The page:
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Profile Detail

Justin Barnette

Assistant Professor
I finished my PhD in 2011 from the University of Minnesota. The focus of my teaching is macroeconomics where my current research focuses on understanding the cause and effect of inequality in the macroeconomy. 
Scholarly, Creative & Professional Activities

Working Papers:

Income Inequality from Labor Mismatch
I develop a dynamic coordination friction model of the labor market to understand the effects of mismatch after a recession.  An unexpected increase in the rate at which firms shut down leads to a redistribution of income.  Workers receive lower wages and firms experience higher profits from increased levels of productivity. I provide evidence of this transfer of income using data from the Bureau of Labor Statistics.  Changes in real hourly compensation coupled with changes in real output per hour over time demonstrate patterns that I see in the model.
Local Unemployment Growth and the Delivery of Trade Adjustment Assistance Services with Jooyoun Park
This paper investigates how service delivery of employment-related federal programs changes as local unemployment increases and the impact of such changes on labor market outcomes for participants of the Trade Adjustment Assistance (TAA) program. We find that the demand for TAA services increases substantially during high unemployment growth periods. An increase in the number of locally unemployed workers of at least 5% raises training enrollment through the TAA program by over 16 percentage points and increases participation duration by over 9 weeks. Our results do not support the concern that a sudden rise in the number of participants and the demand for services might deteriorate the quality of service delivery. In fact, while increases in local unemployment are generally harmful to displaced workers, occupational training during this time is effective at reducing the size of wage loss by more than half.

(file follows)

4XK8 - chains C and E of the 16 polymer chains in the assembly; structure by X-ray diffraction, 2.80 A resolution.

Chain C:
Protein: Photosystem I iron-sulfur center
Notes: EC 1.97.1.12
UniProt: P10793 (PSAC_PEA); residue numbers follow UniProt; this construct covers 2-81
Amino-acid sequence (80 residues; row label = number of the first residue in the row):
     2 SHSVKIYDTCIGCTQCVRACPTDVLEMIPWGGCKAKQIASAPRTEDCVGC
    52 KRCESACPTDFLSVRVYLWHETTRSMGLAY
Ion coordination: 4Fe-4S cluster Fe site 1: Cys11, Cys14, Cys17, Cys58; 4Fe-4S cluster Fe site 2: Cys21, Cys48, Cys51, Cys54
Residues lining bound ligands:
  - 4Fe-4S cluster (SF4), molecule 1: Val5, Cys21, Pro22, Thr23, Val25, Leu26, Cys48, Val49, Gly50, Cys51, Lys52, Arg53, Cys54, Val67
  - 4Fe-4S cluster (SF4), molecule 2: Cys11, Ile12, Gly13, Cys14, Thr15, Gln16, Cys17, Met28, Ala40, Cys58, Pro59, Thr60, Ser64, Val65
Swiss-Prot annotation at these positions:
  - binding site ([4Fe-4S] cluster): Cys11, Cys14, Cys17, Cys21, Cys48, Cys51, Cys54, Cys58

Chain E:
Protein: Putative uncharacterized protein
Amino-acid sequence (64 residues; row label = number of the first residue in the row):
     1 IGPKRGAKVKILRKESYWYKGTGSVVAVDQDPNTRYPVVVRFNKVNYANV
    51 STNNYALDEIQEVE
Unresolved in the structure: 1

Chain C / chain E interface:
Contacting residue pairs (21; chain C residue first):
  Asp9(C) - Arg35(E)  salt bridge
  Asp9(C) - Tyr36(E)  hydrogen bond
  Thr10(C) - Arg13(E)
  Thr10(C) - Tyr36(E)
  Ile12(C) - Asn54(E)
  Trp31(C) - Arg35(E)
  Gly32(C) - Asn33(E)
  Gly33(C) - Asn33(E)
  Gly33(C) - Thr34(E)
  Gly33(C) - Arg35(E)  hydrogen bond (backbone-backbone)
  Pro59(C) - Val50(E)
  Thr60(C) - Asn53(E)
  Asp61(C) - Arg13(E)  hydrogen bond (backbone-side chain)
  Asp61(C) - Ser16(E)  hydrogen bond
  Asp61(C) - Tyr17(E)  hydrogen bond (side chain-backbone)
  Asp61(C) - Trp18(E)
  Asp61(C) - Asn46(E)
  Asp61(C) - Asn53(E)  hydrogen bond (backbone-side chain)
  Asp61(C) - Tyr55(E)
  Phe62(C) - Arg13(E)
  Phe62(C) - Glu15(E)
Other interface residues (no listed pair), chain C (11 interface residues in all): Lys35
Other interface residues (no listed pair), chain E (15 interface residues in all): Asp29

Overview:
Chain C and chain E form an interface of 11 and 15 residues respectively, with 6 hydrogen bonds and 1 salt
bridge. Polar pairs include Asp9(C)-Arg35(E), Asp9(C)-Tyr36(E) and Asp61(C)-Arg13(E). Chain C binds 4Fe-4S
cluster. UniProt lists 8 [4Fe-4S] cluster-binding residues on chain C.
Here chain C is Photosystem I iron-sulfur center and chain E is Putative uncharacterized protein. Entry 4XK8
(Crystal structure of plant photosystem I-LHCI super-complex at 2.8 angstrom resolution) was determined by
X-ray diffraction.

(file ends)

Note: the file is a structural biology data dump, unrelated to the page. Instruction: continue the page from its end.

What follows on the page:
Wage Scars from Job Loss with Amanda Michaud
Using a panel survey of workers from the PSID, we estimate the decrease in wages due to involuntary job loss.  We find that this decrease leaves a lasting scar of over 20 years, costing average displaced workers 11.6% of their predicted hourly wages every year after reemployment.  These losses vary: laid off workers lose 14.4% and workers displaced from company closings lose 5.7%.  This is useful in understanding the cause for these scars and the lasting effects of the latest US recession.

Research Areas
  • Macroeconomics
  • Labor Economics
Justin Barnette
Department of Economics
Phone: 330-672-1096
Spring 2015
  • ECON 32041 - 001 Inter Macro Theo And Econ Pol
  • ECON 62051 - 001 Macroeconomic Theory I
  • BAD 72051 - 001 Macroeconomic Theory I
Fall 2015
  • ECON 32041 - 001 Inter Macro Theo And Econ Pol
  • ECON 62021 - 002 Bus Conditions Analysis